A new Tory grassroots campaign which aims to copy the success of Labour leader Jeremy Corbyn’s Momentum by luring young people into Conservatism has been met with a wave of social media sarcasm and derision.
Activate_uk_net, which has now rebranded to Activate UK in a bid to make its Twitter handle catchier for a young audience, aims to “engage young people with conservatism”.
It launched on Twitter with a picture of Corbyn alongside the iconic “it’s a trap” catchphrase of ‘Star Wars’ character Admiral Ackbar. The first tweet also literally included the term ‘#meme’. But Activate’s attempt at using social media backfired.
Agree it’s appalling. Its name is also open to caricature as @GuidoFawkes has pointed out, with “De-Activate” – mine would be”ActiveHate”.
— Riccardo Giovannelli (@Riccardo_Giovan) August 29, 2017
Watching the Tories trying to be digitially savvy is like reading a text message off your auntie who types like she’s still in 2006.
— Eve (@insinerated) August 29, 2017
Others called into question the efficacy of the meme and said:
If you’re happy to reuse a meme attributed to the alt-right, then go for it. Doubt it will help your image though
— Nightfrog (@OLI170) August 29, 2017
Comments include one user describing the Activate campaign as so hilarious he has not laughed so much since the death of ‘Maggie’- a reference to former Conservative Prime Minister Margaret Thatcher.
Activates initial Twitter description read:
“We are tories and we love memes.“Have you seen Grumpy Cat?”
“Oh wow, that’s funny. Please show this “twitter” to all your young friends that don’t wear hoodies.”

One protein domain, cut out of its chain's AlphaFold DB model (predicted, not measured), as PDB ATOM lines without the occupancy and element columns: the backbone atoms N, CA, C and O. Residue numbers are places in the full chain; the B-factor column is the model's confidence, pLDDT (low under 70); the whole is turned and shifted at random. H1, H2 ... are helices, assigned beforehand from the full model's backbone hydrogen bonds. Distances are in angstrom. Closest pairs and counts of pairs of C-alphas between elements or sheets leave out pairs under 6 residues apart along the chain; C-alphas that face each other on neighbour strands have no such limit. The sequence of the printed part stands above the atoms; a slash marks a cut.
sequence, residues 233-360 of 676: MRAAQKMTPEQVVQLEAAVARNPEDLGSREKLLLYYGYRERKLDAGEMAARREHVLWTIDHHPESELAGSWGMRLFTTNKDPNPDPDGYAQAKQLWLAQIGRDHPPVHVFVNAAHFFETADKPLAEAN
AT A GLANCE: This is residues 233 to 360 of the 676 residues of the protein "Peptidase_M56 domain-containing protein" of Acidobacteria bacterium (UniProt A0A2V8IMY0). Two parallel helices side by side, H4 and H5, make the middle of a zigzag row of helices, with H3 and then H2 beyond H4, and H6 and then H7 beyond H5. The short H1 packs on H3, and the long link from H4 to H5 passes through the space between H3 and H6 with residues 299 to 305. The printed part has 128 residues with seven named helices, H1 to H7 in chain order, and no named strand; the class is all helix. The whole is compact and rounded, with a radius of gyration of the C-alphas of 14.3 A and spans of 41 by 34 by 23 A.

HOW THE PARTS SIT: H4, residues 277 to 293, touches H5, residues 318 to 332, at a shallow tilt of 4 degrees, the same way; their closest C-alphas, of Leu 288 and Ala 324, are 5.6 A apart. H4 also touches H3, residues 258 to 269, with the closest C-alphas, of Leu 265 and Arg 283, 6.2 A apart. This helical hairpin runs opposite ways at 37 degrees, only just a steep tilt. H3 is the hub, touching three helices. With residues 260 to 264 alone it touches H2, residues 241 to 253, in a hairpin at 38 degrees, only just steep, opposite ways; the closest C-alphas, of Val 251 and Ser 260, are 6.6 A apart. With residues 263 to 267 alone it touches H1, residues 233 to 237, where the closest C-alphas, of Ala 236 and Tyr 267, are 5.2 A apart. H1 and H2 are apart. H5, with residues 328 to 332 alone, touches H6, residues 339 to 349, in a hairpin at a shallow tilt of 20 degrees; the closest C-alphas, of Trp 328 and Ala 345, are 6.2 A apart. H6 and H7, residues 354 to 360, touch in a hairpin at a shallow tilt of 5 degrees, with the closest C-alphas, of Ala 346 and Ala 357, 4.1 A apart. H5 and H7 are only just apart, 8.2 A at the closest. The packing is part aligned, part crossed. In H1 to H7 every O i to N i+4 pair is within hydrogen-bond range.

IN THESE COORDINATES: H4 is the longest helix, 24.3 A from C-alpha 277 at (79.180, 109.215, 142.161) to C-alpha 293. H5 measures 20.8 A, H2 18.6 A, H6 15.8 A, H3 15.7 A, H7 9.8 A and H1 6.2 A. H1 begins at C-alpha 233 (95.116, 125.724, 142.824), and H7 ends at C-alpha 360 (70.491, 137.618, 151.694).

But it has now changed its bio to a simple bullet-point description calling on people to join and get in touch.
Although the group is supported by senior party activists and chaired by Gary Markwell, a former Tory campaign manager and councillor in West Sussex, a Conservative spokesman told the Guardian that Activate is “not officially linked to the Conservatives and it receives no party funding.” Activate, however, still expects its followers to be Tory members.
Activate acknowledges on its website that it is a reproduction of Momentum, whose young members played a crucial role in Corbyn’s unexpectedly strong showing during the general election last June. In fact, a YouGov poll revealed that among first-time voters (18-19 year olds), Labour was 47 percentage points ahead in the polls.
A Momentum source said they are “flattered” that the Tories used it as a model to engage young voters, but said they would not be surprised if Activate’s “rookie errors” would cause it to “deactivate” soon.
“If they had really learned lessons from our viral social media content they would know they don’t have to use the hashtags #meme and #retweet with every graphic they share,” the source said, according to the Guardian.
“And if they are as committed to a ‘modern’ Conservative party as they say, maybe they shouldn’t have picked an all-male national committee. We wouldn’t be surprised if Activate deactivates in the near future.”